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The Ceylon Chamber of Commerce re-elected Dr. Hans Wijayasuriya as its Chairperson during the Chamber’s 181st Annual General Meeting on Thursday (25).

In his capacity as the Chief Executive Officer – Telecommunications Business and Group Executive Vice President, Dr. Hans Wijayasuriya heads the Telecommunications Business of the Axiata Group Bhd.

Mr. Vish Govindasamy, Group Managing Director of Sunshine Holdings, and Mr. Duminda Hulangamuwa, Senior Partner and Head of Tax at Ernst & Young, were re-appointed as Vice Chairperson and Deputy Vice Chairperson respectively.

Further to the office bearers above, the following were re-elected to the Board of The Ceylon Chamber:
Mr. Krishan Balendra, Chairperson, John Keells Holdings PLC; Mr. Husein Esufally, Chairperson, Hemas Holdings PLC; Mr. Pravir Samarasinghe, Director/ Group CEP, Overseas Realty (Ceylon) Ltd.; Ms. Shiromal Cooray, Chairperson and Managing Director, Jetwing Travels Ltd; Mr. Asoka Peiris, Managing Director of Cargills Food Company Ltd; and Mr. Manjula de Silva, Secretary General and CEO of The Ceylon Chamber of Commerce.

The Guest of Honour at the AGM was His Excellency Gopal Baglay, High Commissioner for India in Sri Lanka. Addressing the meeting, H.E Baglay stated that as a friendly neighbour, India has been the first responder to floods and other natural calamities in Sri Lanka. Furthermore, there is a keenness by numerous Indian Chambers of Commerce for exploring opportunities with Sri Lanka, as India is among the top investors in the island.

“Going forward, there is substantial potential for cooperation in areas like energy - both conventional and non-conventional - as well as infrastructure and connectivity projects. Sri Lanka needs to look no further beyond India for a partner that can ensure “post-millennial energy security”. This is especially relevant in areas such as renewable and solar energy,” he said.

H.E Baglay also requested the Chamber to redouble its advocacy towards promoting engagement between India and Sri Lanka, for further success between both countries.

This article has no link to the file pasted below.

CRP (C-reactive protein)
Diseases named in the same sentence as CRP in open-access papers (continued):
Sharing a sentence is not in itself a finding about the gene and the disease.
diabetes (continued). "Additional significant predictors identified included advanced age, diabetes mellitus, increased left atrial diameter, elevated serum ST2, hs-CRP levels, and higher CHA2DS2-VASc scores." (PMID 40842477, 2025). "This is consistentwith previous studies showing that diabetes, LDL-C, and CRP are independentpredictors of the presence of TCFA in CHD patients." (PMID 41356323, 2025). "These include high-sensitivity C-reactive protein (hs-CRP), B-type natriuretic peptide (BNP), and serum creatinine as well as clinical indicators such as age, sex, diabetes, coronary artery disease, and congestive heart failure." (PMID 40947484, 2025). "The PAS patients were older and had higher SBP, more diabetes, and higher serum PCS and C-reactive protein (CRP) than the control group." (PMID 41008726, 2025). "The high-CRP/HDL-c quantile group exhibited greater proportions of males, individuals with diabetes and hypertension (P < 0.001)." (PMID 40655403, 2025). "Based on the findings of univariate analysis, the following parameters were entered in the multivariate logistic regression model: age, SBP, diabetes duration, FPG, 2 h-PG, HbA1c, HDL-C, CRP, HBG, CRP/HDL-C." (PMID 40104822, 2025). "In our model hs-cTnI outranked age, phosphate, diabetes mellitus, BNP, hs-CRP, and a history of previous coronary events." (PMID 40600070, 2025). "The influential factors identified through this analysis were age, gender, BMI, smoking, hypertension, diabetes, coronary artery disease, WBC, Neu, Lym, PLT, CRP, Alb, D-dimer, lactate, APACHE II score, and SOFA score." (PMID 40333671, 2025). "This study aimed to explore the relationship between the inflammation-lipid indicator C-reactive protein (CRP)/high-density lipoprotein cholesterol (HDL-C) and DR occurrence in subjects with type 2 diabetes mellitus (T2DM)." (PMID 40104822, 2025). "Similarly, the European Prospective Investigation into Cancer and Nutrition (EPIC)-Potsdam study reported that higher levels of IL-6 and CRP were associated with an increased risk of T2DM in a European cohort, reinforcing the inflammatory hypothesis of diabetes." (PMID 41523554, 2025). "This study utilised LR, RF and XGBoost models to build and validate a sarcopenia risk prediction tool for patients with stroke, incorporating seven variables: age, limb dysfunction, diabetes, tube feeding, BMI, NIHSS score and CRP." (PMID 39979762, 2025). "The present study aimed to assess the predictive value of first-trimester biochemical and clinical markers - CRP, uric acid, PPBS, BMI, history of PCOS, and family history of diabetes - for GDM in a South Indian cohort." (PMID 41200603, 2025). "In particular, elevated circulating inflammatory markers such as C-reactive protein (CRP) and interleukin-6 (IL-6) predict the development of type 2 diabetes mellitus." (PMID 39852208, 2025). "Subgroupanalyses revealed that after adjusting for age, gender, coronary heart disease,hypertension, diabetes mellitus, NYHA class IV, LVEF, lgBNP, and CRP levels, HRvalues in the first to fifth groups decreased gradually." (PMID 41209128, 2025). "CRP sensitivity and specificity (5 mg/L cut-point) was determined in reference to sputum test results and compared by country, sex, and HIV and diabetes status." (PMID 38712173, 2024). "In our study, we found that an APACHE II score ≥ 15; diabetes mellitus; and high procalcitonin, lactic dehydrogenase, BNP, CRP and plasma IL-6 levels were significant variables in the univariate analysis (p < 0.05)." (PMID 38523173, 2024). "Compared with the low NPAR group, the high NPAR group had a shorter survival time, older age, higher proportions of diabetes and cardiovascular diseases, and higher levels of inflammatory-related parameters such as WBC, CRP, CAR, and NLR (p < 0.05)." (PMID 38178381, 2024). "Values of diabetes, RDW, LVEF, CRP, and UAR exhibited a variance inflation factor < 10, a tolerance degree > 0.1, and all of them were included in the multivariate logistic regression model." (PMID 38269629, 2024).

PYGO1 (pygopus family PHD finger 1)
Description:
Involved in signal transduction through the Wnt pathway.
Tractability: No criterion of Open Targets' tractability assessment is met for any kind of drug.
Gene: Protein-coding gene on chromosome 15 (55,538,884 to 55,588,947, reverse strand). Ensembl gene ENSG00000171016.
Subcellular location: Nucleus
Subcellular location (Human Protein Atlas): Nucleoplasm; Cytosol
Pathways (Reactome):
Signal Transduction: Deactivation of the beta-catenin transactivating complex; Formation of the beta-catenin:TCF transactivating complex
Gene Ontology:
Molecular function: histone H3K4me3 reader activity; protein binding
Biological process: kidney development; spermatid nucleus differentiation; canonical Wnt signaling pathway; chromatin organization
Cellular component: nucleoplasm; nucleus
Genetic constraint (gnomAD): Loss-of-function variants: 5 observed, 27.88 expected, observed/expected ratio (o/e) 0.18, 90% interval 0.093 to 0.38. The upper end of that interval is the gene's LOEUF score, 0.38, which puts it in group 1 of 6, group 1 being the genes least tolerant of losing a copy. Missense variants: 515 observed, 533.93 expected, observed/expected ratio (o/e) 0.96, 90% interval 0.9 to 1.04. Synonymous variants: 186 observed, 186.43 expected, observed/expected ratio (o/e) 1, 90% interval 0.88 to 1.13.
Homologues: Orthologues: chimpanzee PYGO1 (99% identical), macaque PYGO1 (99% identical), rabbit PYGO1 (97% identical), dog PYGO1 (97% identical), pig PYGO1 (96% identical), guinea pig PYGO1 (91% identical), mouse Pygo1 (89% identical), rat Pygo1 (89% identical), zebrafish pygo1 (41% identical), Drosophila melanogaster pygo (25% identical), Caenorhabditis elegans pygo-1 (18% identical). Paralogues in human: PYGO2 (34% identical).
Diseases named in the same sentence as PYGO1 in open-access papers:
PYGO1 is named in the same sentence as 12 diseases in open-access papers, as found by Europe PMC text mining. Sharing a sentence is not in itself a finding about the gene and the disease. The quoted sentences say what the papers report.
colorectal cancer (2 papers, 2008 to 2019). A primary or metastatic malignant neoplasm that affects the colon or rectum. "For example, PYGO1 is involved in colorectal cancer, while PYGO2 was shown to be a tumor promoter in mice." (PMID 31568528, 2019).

“The leaders of our two countries have set out a new agenda for our cooperation.  A new agenda to build on existing strengths, and expand the emerging avenues and synergies,” he added.

Thereafter, Dr. Hans Wijayasuriya addressed the gathering on the Chamber’s role as the voice of the private sector, the public-private dialogue on the economy, and of the twin Black Swan events over the last year.

Full Speech:

Our Guest of Honor this evening His Excellency Gopal Baglay, High Commissioner for India in Sri Lanka, Valued members of the Chamber of Commerce, Distinguished Past Chair Persons, Vice Chair Person Vish Govindasamy, Deputy Vice Chairperson Duminda Hulangamuwa, Secretary General Manjula De Silva, Members of the Secretariat, Committee and Board of the Chamber of Commerce,  Distinguished Invitees, Ladies and Gentlemen,

It gives me great pleasure to present the Chairman’s Statement for the Year 2019/20.

Twin Black Swan Events

The Year under review was no doubt an exceptional one – and featured the twin black swan events of the Easter Sunday incidents in April 2019 and the COVID-19 Crisis in 2020.  Let me however report on the principal activities of the Chamber before moving to matters pertaining to economic revival on the backdrop of these twin shocks.

Advancing Trade and Business